Unhurried down and think about this for a second:

And the weakest link in the all stack of technology is the BROKEN website at the other end. A technology that's been around since one thousand nine hundred eighty-nine. Hey, open web friends! We’ve been doing this for twenty-seven years. How's it that we're increasingly becoming the weakest link in the all Internet technology stack?

Here’s the problem with the open web — economics: 

Open web technology companies comprise Automattic, Acquia, WPEngine and Pantheon (my company). Combined, our annually revenues are < $300 million (0.5 % of Google’s). Add in companies love Wix, Weebly, SquareSpace and GoDaddy and you're still just scratching the surface in terms of market share.

Number one web company has achieved critical mass (yet), by which I imply billions in income and the skill to employ thousands of engineers who can invest in building truly great, scaled technology products and platforms.

In the absence of large, direct investment in open web products, there is number way we should expect our industry (the open web) to hold pace with the walled-garden products and services built by Facebook or device makers love Apple. In the arms race of technologies and consumer attention, the platform companies have mechanized weaponry and the open web is still armed with bow and arrow.

What about open source?

The open web has gotten a enormous boost from the rise of open-source content management systems, Drupal and WP specifically. Combined, sixty-five % of all CMS websites utilize these platforms, double what it was five years ago. That no is quickly rising to eighty percent.

How did they do this? These open-source ecosystems are some of the largest in the world, right up there with Linux.

The rise of the open-source CMS systems (Drupal, WP) has been the single biggest technology contribution to the open web. Enormous credit goes to Dries Buytaert and Matt Mullenweg; without their leadership and the communities they spawned, the open web would be much worse off.

But here is the disagreement between Drupal/WordPress and Linux:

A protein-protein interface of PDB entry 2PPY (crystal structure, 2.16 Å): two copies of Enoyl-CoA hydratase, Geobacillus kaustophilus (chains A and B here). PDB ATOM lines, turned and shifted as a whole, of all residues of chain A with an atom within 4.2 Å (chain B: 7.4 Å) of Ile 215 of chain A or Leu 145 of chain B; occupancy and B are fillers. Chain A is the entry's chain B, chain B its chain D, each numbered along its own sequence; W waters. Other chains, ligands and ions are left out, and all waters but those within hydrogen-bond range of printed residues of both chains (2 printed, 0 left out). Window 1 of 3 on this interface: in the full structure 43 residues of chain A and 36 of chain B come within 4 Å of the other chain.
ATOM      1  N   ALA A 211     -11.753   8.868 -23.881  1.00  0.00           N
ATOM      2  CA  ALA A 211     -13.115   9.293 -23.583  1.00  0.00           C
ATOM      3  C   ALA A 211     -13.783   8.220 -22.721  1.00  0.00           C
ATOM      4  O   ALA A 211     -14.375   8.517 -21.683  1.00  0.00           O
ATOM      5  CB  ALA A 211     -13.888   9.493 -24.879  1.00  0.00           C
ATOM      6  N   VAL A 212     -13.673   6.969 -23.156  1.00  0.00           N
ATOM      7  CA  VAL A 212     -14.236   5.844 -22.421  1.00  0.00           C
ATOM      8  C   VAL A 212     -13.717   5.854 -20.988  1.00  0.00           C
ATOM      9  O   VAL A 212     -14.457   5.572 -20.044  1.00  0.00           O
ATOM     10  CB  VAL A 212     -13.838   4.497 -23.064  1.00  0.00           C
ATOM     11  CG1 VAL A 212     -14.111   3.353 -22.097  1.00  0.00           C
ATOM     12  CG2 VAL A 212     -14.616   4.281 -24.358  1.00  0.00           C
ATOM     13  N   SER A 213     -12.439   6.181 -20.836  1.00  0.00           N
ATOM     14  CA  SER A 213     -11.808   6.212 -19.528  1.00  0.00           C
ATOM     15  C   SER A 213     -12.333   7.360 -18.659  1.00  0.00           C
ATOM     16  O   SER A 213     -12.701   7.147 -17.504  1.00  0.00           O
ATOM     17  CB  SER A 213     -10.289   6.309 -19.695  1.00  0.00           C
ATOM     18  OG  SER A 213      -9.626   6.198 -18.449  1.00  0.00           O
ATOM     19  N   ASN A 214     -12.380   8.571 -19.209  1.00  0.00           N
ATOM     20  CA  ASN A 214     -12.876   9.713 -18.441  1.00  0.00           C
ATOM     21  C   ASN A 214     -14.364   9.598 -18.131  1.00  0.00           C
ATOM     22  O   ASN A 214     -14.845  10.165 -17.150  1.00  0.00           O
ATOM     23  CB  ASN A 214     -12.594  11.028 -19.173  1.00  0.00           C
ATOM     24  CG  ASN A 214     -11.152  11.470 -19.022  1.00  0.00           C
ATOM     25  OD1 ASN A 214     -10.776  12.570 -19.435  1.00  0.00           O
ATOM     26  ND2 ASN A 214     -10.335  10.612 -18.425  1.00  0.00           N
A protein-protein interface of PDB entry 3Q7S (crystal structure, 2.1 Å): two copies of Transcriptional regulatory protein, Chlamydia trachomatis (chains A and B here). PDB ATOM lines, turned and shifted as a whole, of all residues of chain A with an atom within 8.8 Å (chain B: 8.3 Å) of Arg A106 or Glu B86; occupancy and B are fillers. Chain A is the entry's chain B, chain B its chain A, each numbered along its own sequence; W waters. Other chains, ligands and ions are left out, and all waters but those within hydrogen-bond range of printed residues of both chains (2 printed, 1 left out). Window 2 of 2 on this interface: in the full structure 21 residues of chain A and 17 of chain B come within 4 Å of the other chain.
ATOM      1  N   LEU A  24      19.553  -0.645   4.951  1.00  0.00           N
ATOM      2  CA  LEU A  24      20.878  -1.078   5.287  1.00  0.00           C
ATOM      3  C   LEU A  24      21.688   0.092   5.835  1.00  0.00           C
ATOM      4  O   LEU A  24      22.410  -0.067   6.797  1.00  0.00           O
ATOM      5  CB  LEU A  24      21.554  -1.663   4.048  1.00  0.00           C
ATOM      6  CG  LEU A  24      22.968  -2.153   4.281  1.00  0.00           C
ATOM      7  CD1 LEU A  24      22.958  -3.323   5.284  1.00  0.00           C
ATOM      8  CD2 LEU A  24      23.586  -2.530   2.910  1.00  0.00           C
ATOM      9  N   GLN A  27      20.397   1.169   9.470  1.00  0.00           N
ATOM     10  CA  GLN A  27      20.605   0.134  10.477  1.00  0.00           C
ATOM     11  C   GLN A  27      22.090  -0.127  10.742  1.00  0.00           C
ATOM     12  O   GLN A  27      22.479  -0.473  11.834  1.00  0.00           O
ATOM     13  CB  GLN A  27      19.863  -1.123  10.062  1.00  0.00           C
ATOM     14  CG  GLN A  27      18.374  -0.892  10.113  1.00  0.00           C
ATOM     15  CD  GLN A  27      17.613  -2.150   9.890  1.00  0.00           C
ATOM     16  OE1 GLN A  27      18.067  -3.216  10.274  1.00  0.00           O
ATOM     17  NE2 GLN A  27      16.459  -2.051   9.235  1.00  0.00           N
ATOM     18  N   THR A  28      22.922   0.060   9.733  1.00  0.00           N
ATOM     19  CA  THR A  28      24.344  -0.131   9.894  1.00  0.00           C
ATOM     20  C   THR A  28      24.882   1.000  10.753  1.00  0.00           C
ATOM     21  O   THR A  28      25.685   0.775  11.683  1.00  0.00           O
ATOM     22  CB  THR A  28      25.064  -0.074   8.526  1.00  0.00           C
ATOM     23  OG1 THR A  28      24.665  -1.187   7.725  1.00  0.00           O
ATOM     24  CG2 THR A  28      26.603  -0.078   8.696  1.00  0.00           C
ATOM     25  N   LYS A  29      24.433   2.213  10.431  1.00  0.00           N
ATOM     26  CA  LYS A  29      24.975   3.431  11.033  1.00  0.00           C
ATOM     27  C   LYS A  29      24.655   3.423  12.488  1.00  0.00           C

Eighty percent of Linux contributors (9.000 developers) are paid contributors. Intel, Samsung, IBM, Google and more than 1.000 companies pay for these engineers. These companies are sponsoring billions of dollars’ worth of technology investment into Linux. Why? Because >$1 trillion of market cap relies on this core technology. Google, IBM and RedHat’s businesses couldn't exist in their present form without Linux, so it’s in their economic interest to invest in the technology.

How many paid contributors to WordPress and Drupal are there? Maybe a few dozen. WordPress and Drupal lack the corporate sponsors of Linux because our open web companies have yet to obtain to critical mass.

That’s the disagreement between Linux and the open web.

The future of the open web

I believe the open web is too important, too vital and too large of an industry (at $190 billion it’s bigger than digital advertising) to wilt on the vine. It’s not going away.

But it does necessity to obtain better. And not a tiny better — a LOT better.

The same expectations you've for modern software (think Gmail, Twitter, Slack) should apply to your company’s website. It should be intuitive to utilize and update, and should be fast, stable and scalable.

Creatives, website designers and developers should all have an amazingly powerful set of tools that automate ALL the plumbing and grunt work so they can focus their precious time on creating incredible fast, responsive, web experiences.

To obtain there will require billions (not millions) of dollars of technology investment, combined with the limitless talents and vibrancy of the incredible open source web ecosystem.

Featured Image: tobkatrina/Shutterstock